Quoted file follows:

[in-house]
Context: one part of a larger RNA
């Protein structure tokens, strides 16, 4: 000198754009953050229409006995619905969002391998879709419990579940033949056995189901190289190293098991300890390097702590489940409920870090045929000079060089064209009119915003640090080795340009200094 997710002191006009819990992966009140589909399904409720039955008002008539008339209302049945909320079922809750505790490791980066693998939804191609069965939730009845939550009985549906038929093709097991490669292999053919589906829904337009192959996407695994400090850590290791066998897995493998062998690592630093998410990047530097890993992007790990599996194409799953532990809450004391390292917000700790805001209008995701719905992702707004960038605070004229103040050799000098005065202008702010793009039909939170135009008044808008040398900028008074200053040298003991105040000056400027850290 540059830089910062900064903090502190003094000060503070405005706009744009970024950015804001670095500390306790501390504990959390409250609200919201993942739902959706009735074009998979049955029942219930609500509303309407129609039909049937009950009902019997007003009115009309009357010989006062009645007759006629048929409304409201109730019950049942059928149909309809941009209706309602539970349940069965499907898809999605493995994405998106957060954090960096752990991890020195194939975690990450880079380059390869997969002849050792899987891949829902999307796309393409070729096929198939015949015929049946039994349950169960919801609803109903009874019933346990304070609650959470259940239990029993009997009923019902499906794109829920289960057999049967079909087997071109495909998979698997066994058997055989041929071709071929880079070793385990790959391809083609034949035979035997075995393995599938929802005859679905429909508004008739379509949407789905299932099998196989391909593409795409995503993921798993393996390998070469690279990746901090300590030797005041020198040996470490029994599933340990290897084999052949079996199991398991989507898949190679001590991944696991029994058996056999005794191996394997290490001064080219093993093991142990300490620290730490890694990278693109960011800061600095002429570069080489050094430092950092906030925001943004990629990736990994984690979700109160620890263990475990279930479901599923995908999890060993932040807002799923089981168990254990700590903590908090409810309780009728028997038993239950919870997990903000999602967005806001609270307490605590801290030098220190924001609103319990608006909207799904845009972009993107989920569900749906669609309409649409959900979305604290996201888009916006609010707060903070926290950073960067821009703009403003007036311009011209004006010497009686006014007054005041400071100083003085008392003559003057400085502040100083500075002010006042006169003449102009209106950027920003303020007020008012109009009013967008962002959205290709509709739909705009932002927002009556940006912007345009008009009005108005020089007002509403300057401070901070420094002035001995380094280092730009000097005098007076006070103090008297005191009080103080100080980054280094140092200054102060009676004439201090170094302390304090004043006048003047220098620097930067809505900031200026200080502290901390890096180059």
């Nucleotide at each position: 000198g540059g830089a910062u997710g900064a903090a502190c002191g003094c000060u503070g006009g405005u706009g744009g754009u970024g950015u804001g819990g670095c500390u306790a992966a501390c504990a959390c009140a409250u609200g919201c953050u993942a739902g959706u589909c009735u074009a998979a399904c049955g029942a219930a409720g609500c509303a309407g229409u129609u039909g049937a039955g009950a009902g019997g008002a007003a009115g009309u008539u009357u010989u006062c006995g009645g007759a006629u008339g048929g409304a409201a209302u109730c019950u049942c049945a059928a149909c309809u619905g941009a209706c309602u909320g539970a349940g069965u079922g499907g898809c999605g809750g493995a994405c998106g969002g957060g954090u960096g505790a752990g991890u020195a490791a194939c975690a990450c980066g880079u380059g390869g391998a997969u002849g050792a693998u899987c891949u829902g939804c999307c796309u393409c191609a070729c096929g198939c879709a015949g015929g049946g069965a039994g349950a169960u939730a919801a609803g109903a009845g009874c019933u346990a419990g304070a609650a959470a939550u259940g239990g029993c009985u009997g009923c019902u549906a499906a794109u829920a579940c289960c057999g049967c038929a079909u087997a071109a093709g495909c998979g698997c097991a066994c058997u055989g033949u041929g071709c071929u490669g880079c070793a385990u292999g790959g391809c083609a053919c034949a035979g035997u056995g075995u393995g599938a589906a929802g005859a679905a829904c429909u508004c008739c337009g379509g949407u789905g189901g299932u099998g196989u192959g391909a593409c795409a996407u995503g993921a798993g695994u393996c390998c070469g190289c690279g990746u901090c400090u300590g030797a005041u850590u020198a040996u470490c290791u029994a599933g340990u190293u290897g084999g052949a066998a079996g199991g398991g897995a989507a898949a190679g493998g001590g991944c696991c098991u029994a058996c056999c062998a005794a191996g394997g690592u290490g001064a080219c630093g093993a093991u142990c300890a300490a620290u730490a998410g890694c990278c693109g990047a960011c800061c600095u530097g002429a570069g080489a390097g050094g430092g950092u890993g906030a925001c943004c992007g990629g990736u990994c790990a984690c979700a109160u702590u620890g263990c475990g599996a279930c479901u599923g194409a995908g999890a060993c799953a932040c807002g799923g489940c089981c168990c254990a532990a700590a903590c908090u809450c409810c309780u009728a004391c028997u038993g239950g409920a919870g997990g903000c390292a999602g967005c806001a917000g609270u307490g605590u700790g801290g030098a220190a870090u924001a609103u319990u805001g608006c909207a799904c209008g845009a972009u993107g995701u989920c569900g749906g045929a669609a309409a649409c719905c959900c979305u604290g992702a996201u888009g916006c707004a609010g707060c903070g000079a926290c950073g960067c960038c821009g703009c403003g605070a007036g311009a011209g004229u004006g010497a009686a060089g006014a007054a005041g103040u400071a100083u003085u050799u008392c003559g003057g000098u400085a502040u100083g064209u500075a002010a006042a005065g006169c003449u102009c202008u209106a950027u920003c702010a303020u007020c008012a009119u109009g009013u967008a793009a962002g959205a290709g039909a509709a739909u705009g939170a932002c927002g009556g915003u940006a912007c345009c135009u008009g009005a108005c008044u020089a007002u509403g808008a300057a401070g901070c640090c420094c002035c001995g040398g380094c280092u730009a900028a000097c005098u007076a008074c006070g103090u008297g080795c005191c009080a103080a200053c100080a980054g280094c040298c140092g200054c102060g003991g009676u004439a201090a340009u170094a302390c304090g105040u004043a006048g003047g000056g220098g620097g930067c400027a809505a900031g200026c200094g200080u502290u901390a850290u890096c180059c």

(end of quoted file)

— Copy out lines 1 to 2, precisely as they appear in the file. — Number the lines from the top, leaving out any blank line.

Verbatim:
[in-house]
Context: one part of a larger RNA